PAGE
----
Julian Clover on the latest demands on Sky to reduce the amount it charges PSBs to appear on its platform.
It one of those stories that won’t go away. The amount of money that the UK’s public service broadcasters pay to appear on the BSkyB platform.
Collectively £9.5 million is paid between the BBC, ITV, Channel 4 and Channel 5. Yes, European readers these are all public service channels, or at least they have a certain amount of public service responsibilities.
These used to be in return for their five slots on the old analogue service, but now the delights of digital mean that anyone with several million pounds to spend can get themselves onto the terrestrial system.
But not everyone uses terrestrial television, particularly on the main receiver, and 40% take their viewing from Sky. Culture minister Ed Vaizey wants Sky to waive its charges saying that the cost is being imposed on the licence fee payer.
It’s not that often that the government comes out in favour of the licence fee payer. After all it is the BBC that funds the free TV licence for the over 75s – and one gets the impression that if like bus passes the universal benefit comes to an end, it won’t necessarily be the BBC that gets the cashback, having already been top-sliced for digital switchover, local TV and broadband rollout.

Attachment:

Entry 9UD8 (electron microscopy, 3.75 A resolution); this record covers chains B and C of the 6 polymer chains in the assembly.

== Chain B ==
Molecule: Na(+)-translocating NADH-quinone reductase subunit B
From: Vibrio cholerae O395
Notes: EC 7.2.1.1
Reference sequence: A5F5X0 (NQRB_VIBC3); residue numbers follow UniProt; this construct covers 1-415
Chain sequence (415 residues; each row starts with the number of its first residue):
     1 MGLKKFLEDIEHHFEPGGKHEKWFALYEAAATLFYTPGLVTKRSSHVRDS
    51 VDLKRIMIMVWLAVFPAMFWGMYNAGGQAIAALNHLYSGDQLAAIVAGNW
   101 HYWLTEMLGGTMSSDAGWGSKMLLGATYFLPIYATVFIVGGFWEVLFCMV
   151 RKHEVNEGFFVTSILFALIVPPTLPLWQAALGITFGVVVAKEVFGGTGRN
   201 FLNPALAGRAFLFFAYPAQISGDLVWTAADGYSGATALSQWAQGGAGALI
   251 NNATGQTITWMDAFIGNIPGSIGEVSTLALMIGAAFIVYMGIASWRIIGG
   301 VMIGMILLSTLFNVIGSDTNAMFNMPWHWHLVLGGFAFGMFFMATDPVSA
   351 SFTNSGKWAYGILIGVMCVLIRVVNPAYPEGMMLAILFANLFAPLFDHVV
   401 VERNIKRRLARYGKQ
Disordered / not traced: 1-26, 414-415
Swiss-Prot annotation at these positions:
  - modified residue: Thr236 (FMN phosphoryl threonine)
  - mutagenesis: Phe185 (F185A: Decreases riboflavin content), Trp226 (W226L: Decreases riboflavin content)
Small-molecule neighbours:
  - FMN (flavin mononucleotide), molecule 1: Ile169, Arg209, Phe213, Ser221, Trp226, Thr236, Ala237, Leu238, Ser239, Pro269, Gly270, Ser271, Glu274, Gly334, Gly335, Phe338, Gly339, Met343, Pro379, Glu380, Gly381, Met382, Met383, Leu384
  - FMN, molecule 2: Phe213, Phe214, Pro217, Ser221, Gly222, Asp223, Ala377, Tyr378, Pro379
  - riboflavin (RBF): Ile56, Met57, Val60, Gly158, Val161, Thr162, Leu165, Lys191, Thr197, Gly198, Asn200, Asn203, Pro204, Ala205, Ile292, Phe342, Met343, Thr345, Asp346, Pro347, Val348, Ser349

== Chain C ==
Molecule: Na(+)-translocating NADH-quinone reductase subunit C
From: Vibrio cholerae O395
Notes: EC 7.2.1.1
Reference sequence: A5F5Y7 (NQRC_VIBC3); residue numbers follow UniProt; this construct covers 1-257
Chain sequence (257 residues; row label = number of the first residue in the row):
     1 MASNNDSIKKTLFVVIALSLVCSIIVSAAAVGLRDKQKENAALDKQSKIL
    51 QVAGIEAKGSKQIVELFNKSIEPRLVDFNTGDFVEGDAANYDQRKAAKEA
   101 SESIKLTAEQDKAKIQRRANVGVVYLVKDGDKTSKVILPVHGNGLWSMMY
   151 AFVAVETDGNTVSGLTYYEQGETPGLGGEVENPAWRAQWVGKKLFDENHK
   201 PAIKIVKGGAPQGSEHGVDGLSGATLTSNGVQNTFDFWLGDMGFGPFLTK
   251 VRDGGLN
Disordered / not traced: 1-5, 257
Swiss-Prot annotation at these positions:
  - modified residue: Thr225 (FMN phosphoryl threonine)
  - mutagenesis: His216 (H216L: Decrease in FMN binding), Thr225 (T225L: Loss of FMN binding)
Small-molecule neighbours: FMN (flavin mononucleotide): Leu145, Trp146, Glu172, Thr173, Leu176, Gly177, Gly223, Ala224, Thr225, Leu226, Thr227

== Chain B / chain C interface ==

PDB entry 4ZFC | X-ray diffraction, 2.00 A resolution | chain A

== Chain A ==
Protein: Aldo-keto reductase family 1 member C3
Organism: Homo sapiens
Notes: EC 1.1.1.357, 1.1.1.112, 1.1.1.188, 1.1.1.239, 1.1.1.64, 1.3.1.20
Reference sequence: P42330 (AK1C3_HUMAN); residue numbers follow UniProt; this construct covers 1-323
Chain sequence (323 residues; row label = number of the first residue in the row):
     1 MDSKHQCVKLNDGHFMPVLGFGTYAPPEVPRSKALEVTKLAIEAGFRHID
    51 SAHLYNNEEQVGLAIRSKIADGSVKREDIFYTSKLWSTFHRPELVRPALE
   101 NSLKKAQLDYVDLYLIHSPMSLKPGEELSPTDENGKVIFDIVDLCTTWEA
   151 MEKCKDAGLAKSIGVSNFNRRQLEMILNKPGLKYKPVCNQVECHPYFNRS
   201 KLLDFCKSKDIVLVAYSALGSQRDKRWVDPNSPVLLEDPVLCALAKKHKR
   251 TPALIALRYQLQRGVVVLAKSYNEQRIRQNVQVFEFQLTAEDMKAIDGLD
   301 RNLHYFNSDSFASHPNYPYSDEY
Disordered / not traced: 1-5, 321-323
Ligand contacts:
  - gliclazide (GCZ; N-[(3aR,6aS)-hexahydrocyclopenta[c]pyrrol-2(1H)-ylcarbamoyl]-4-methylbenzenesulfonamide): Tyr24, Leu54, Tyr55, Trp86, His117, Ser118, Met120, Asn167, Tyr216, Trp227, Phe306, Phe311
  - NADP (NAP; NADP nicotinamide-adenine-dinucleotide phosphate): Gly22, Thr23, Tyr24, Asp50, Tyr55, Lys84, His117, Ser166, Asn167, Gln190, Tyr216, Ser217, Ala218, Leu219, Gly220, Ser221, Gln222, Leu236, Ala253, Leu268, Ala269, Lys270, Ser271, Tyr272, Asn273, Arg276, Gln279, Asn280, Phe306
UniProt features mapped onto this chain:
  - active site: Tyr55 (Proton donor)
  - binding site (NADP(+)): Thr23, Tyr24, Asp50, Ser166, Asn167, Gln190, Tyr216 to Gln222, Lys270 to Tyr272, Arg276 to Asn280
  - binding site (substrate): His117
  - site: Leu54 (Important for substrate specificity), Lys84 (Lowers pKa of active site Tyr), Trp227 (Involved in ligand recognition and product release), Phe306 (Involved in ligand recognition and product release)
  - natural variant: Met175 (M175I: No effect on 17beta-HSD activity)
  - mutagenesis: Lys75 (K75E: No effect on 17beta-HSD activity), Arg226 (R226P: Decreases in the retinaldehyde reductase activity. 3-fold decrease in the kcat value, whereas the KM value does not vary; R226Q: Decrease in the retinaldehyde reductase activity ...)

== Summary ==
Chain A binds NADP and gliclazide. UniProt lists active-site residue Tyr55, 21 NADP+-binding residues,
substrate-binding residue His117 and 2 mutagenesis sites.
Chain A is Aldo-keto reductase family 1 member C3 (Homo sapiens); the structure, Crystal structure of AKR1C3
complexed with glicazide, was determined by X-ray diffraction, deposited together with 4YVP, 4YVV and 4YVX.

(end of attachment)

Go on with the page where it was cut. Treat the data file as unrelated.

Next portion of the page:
Sky has been reducing the fees paid by the PSBs, using the lever of adding the catch-up TV services to its platform, and then providing it as a ‘free’ service to anyone who subscribes through the Sky+ HD boxes. This mechanism will take the costs to around £7 million by 2014.
The BBC is certainly getting value. There are currently 49 BBC services on the Sky platform including the new HD versions of the national regions and the Cambridge regional news. I mention this because for 15 minutes of news a day the BBC has a dedicated portion of bandwidth and pays a fee to Sky to make sure its at 101 in the programme guide.
Such services were a candidate for the chop and if that were to happen myself and everyone else would have to retune to Freeview.
The DTT platform is of course operated in part by the BBC, as is YouView and of course Freesat, where the boxes automatically choose the regional programmes by postcode. I wonder if that reduces the fee?